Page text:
Thursday, 4 August 2011

Do You Believe in Air?

The writer Thomas Harris (not the author of The Silence of the Lambs) wrote a book called I’m OK, You’re OK, an exposition of Transactional Analysis (TA) which was founded by Eric Berne. The title represents a positive and trusting outlook towards oneself and other people, which TA says is the only really healthy position to occupy in life.

One of Harris’s friends asked him, “If I’m OK and you’re OK, why do you lock your car?” A searching question. I think the answer must be, “There is good in everyone, but some people have had such a painful start in life that they don’t know that they have this good inside them, and so they act as if they were bad, not knowing any different.” By extension, you do according to what you feel you are.

If God is universal and eternal, then he has all space and all time covered. He always was, he is everywhere, and he will always be. Quakers believe that he is in everyone too, everywhere in the inner space of people as well as existing everywhere even in the empty outer space of the universe.

How then is it that we think of some people as being without God? To begin with, we simply do not know for a fact what goes on in someone else’s heart and mind, since we can have no direct experience of it. We think we can infer, from what they say and do, how they feel and what they believe, but inference is unreliable at best. Even well-chosen words are limited and ambiguous when it comes to trying to express the inexpressible, as we try to do, and the meaning of someone’s actions can always be misinterpreted. Hence the wisdom of, “Judge not, that ye be not judged” (Matt 7:1). It is foolish and presumptuous to think that they are not with God, and even more presumptuous to think that God is with us and not with them.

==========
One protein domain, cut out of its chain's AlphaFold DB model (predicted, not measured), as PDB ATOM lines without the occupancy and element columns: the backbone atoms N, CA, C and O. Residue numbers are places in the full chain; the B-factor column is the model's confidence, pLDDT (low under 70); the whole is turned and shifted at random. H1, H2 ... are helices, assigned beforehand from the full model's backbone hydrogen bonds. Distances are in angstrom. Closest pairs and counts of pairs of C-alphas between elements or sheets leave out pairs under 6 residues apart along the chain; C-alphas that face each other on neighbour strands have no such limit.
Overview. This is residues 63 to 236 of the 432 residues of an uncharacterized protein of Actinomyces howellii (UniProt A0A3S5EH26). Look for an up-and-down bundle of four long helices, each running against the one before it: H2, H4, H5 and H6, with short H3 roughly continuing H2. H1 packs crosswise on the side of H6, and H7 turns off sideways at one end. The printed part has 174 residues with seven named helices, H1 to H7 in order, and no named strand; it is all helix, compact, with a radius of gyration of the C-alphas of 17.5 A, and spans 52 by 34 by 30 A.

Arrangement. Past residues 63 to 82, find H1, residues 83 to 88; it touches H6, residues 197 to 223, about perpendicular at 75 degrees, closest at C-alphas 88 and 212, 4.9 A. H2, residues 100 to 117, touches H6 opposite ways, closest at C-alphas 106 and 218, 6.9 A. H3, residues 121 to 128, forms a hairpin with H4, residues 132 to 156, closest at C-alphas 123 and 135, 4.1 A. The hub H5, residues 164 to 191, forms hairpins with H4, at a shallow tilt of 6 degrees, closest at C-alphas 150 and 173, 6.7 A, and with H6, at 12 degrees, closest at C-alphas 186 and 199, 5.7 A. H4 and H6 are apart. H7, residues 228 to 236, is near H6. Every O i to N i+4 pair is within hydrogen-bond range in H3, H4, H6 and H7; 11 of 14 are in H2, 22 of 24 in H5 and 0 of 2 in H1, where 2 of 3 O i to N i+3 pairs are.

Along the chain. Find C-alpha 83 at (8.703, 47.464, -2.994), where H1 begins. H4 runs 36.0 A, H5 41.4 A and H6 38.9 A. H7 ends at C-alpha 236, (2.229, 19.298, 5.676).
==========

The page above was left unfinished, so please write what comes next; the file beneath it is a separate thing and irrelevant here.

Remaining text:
We may be able, very cautiously, to consider that some people don’t seem to be aware that they have God in them. Then the question arises, “Is it crucial to know that you have God in you? Is it crucial what you consciously believe?” (Compare, “What must I do to be saved?” “Believe on the Lord Jesus Christ, and thou shalt be saved, and thy house.” Acts 16:30-31) Well, your awareness makes some difference, it’s bound to, but I am not at all sure that it’s the whole answer, by any means. My thinking goes like this:

Some people declare, “I only believe in the facts, me. I only believe in what I can see with my own eyes.” Really? Do you believe in air? No one can see air. You can feel a breeze against your cheek, or the wind blowing your hair, but you can’t see it. We know about air by observing air’s effects, through experience. We certainly know the effects of lack of air, within seconds. But the existence of air, or certainly the existence of oxygen, the bit we need, was only discovered in the scientific age. It is not necessary to know about air or to believe in air, to gain its benefits. It is only necessary to breathe; you don’t need belief, only lungs.

I would say, likewise with the spirit. All the animals and most of the people have always breathed, without knowing what they breathed. I will say that people who do not know that they have God in them, have God in them. They live, without knowing how they live. There is to my knowledge no instrument or scientific method that can prove (or disprove) God’s existence. Only the promptings in our hearts and minds can lead us to awareness of God’s presence and love for us, but our hearts and minds need to be tuned to that awareness, which doesn’t come easily.

I also believe that it is a good thing to effect some sort of introduction between God and the people in whom he dwells, if at all possible. There is doubtless no need to say, “God, this is Man.” He knows. But there is every need to say, “Man, this is God.” Gently, always very gently.

1 comment:

Laura Kerr said...

I think this is very good. Thankyou Paul. I think your blogs are usually good.... I dont always say so but I always enjoy them. Thanks.